Measured (MG): Sufficient information is available about the thickness, grade, distribution, mineable shape and extent of the deposit to give defined grade and tonnage figures. Continuity of mineralization should be clearly established. Other applicable resource adjectives may include proven, measured recoverable, diluted, mineable, or in situ.
Indicated (IN): Tonnage and grade are computed partly from detailed sampling procedures and partly from projection for a measurable distance, based on geoscientific data. Sampling procedures are too widely spaced to ensure continuity but close enough to give a reasonable indication of continuity. Other applicable resource adjectives may include probable, measured geological, or drill indicated.
Inferred (IF): An estimate of tonnage and grade computed from geoscientific data or other sampling procedures, but before testing and sampling information is sufficient to allow a more reliable and systematic estimation. Other applicable resource adjectives may include possible, geological, mineral inventory, or potential.
9.3.3 OTHER: These are to be used only if the data cannot be categorized as Reserves or Resources.
Combined (CB): This designation is used when an inventory figure is reported to be a combination of categories (e.g.) PV + PB (Proven and Probable) reserves or MG + IF (Measured and Inferred) resources. It can be applied to both the Reserve and Resource categories.
Unclassified (UN): Reserve/Resource and categories. For example, a tonnage figure is given with grades of commodities, but the category is not stated.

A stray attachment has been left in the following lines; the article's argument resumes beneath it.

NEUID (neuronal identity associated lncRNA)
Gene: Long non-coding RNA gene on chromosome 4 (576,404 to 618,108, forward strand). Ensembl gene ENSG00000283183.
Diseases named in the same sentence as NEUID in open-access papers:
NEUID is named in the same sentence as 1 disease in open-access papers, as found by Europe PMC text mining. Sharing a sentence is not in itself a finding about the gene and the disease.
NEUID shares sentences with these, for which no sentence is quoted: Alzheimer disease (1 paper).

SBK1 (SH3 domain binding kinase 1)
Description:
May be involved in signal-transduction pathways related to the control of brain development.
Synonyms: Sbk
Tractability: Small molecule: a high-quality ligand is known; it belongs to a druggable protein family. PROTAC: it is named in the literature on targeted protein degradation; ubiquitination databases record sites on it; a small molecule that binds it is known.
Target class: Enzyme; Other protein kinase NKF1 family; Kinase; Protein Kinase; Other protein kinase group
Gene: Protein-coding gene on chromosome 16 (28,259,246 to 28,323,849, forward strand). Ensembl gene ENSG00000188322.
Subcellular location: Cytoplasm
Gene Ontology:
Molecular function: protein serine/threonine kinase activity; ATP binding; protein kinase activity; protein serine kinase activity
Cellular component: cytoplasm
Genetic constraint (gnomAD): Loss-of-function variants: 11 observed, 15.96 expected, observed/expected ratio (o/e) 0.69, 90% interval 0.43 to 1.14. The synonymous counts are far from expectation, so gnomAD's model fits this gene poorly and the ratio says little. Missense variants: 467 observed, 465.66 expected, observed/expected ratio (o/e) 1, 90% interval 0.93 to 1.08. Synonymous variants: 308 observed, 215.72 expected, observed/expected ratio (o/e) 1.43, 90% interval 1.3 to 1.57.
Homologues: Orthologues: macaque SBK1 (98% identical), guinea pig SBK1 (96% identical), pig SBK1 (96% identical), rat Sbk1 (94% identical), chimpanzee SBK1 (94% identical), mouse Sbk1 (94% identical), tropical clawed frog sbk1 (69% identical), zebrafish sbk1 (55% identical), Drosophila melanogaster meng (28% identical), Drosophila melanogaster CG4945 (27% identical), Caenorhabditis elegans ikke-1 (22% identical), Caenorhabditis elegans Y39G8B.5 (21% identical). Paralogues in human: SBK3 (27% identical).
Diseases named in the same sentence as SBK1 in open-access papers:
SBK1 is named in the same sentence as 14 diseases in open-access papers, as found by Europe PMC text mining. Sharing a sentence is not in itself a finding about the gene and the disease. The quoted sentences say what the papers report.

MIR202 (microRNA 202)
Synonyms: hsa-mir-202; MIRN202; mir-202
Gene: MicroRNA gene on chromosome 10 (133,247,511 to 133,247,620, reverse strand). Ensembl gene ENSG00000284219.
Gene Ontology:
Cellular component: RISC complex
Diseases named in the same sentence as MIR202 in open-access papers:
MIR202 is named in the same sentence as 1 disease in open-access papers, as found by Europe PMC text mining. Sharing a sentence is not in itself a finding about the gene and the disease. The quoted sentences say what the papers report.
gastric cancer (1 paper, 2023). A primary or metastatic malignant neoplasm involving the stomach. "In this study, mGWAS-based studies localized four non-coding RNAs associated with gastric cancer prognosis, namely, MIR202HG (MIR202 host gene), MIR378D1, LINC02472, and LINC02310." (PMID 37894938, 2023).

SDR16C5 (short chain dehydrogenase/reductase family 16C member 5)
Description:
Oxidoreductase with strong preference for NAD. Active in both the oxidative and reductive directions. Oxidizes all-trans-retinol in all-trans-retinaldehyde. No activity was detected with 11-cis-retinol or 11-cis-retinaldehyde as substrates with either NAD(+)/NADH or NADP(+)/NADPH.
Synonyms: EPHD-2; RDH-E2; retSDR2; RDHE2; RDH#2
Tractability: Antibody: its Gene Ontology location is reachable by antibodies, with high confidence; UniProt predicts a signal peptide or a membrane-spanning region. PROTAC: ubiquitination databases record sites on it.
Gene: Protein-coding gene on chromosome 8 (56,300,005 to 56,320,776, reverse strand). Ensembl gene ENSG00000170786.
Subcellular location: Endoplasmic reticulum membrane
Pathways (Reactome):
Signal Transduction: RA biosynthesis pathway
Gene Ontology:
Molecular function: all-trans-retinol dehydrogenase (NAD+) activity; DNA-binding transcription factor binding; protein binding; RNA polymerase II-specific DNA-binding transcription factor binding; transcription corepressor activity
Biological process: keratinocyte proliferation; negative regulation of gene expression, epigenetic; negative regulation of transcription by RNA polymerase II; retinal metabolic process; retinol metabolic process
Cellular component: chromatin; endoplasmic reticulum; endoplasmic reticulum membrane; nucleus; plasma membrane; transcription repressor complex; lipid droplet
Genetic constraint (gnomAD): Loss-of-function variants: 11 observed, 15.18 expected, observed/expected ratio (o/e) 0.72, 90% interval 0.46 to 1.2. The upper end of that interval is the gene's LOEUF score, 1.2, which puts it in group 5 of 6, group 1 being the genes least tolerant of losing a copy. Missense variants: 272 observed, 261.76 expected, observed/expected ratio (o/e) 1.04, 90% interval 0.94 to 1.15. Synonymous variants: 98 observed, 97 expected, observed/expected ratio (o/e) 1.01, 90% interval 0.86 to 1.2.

Assay/Analysis (BA): Samples of one or more of the various sample types listed below have been collected and analyzed. This category is reserved for deposits which have no reported inventory figures. The value quoted should normally be representative of a group of samples and is not necessarily the assay containing the highest values. If available the sample size should be identified in the comment field. The 'SAMPLE TYPE' must be identified when using this category.
Unknown (**):This designation indicates that not enough information is available to determine the category.
This is the year the inventory figures were published and is mandatory information for any inventory data. If the inventory figures were calculated in any year prior to the official publication date, the source and year of the calculations should be identified in the comment field.
When the Assay category is chosen, the sample type must be identified using one of the following:
|CODE||SAMPLE TYPE AND DEFINITION|
|AUGR||Auger - a sample taken using and auger.|
|BULK||Bulk - a large volume sample collected from one or more sites for assay or metallurgical testing. It includes limited sampling or mining in initial production stages for plant site and operations testing.|
|CHIP||Chip - a large number of small chips or specimens collected over a specific area.|
|CHNL||Channel - a sample of all material collected from a channel of specific dimensions across a sample site.|
|DIAD||Drill Core - a split or other type of drill core sample.|
|GRAB||Grab - a single sample normally selected to represent either high or low grade material.|
|ROCK||Rock - this may be a chip, channel or grab sample which has been analyzed by standard geochemical techniques rather than assay techniques.|
|TRNC||Trench - a sample taken from a trench.|
|****||Unknown - This may only be used when the data is important and needs to be included but the sample type is not known.|
Reserves or resources must be quoted in metric tonnes. General or approximate figures are only acceptable where no other information is available; this should be clearly explained in the comment field. This is not filled in for Assays.